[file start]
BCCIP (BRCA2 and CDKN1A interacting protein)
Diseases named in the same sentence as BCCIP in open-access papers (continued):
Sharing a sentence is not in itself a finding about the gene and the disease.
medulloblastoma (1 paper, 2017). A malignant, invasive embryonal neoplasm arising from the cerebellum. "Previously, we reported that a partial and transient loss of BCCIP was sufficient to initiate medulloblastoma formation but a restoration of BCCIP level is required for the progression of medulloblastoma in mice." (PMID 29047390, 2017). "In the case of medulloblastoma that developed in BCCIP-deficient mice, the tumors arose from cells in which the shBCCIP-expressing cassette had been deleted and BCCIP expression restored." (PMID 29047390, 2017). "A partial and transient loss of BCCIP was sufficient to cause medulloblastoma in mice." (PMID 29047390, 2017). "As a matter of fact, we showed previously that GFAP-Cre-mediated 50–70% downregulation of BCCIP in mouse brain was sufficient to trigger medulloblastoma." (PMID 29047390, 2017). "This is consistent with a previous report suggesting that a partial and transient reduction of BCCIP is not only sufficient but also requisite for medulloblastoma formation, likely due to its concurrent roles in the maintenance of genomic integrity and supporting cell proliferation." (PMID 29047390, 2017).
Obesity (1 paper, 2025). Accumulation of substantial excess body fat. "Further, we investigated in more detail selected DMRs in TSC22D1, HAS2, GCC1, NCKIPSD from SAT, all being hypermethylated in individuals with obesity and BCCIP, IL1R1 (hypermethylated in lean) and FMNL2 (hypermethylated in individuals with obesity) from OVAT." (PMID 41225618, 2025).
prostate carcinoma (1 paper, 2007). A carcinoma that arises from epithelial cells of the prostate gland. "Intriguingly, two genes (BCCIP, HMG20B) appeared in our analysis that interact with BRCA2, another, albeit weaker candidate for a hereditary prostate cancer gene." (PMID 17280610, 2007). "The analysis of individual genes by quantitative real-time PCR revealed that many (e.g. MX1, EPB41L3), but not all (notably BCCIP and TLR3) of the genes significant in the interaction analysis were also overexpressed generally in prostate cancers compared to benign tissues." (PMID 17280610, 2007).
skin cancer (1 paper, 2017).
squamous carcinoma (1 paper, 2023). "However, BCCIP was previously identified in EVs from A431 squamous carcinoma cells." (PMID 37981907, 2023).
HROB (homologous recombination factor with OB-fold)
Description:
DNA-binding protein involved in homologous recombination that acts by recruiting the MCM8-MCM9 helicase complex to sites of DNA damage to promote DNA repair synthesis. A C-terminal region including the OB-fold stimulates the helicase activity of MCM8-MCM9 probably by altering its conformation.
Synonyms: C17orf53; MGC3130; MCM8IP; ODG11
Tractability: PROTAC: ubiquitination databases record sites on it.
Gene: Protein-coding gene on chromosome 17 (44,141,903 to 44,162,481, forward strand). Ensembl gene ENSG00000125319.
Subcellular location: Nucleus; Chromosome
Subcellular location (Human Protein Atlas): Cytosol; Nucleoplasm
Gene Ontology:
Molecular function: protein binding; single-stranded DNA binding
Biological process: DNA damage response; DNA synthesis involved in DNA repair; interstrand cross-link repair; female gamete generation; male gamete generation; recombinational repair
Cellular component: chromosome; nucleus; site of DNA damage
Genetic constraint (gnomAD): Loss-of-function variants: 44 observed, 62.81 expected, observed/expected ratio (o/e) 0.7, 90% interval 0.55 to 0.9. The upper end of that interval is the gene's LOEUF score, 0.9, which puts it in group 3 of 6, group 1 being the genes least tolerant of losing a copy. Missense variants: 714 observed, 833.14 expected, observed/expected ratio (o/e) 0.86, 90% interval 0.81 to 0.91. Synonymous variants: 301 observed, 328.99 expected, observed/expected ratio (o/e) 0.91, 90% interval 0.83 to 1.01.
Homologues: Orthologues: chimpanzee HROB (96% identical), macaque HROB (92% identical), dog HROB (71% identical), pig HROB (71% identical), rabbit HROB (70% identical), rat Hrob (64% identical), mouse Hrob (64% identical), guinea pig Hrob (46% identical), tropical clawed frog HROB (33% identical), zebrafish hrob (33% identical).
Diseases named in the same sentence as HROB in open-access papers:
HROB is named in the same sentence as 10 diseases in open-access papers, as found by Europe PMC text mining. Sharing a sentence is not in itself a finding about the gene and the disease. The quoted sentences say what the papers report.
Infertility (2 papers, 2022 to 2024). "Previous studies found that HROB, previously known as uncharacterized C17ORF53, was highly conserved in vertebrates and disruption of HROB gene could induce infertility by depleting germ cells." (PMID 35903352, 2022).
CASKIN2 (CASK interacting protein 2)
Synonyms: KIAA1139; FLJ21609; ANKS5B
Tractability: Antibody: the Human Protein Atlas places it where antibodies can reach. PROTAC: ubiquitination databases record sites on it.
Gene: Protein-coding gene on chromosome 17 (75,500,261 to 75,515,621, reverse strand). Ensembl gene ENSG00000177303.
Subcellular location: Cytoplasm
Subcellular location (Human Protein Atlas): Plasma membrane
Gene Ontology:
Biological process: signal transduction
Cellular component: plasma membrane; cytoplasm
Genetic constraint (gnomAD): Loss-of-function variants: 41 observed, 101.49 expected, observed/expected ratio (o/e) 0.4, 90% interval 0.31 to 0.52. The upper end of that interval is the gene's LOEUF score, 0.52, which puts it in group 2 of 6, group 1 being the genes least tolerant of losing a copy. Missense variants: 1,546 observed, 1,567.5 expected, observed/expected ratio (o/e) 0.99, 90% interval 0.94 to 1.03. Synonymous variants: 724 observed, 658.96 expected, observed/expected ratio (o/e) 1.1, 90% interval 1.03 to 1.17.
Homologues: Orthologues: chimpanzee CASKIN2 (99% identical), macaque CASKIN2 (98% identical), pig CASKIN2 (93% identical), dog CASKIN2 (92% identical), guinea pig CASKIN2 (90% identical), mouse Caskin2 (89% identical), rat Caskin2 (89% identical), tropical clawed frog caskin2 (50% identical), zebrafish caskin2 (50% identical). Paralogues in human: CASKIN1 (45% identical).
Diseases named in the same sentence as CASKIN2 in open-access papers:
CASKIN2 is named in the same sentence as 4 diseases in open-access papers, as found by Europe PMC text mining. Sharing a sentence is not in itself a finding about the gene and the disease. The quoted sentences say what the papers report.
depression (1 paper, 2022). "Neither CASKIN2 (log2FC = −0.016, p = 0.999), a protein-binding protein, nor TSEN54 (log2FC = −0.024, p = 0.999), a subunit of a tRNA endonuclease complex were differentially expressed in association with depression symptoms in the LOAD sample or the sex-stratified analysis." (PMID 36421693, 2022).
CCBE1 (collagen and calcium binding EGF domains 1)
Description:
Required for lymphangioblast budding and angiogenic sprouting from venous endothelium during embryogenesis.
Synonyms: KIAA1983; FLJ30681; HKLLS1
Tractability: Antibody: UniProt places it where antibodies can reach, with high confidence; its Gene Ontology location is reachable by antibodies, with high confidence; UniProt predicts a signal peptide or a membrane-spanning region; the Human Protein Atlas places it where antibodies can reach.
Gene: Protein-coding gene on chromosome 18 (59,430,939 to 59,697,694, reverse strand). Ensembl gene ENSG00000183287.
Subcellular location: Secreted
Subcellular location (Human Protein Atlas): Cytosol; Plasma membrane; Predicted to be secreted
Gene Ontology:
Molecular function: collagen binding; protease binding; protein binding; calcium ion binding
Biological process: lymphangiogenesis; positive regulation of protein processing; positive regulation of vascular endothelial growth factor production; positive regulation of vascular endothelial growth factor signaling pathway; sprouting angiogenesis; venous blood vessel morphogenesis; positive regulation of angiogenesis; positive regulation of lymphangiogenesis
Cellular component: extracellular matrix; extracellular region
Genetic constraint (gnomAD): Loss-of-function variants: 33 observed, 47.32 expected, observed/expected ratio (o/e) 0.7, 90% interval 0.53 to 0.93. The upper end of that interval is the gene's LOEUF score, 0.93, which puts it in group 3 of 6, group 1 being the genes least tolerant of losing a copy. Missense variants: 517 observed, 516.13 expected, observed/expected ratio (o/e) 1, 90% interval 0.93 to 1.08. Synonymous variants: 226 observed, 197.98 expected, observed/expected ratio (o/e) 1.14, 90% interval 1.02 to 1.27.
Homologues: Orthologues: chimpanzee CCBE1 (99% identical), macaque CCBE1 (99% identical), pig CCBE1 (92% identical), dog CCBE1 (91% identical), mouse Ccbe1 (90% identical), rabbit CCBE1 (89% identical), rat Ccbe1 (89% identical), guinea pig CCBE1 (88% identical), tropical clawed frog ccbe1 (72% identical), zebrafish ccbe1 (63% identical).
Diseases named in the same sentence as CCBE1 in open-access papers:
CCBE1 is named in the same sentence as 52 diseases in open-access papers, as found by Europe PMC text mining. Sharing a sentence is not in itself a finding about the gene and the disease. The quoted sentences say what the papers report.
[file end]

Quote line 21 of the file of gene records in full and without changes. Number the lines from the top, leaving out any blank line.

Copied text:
Genetic constraint (gnomAD): Loss-of-function variants: 44 observed, 62.81 expected, observed/expected ratio (o/e) 0.7, 90% interval 0.55 to 0.9. The upper end of that interval is the gene's LOEUF score, 0.9, which puts it in group 3 of 6, group 1 being the genes least tolerant of losing a copy. Missense variants: 714 observed, 833.14 expected, observed/expected ratio (o/e) 0.86, 90% interval 0.81 to 0.91. Synonymous variants: 301 observed, 328.99 expected, observed/expected ratio (o/e) 0.91, 90% interval 0.83 to 1.01.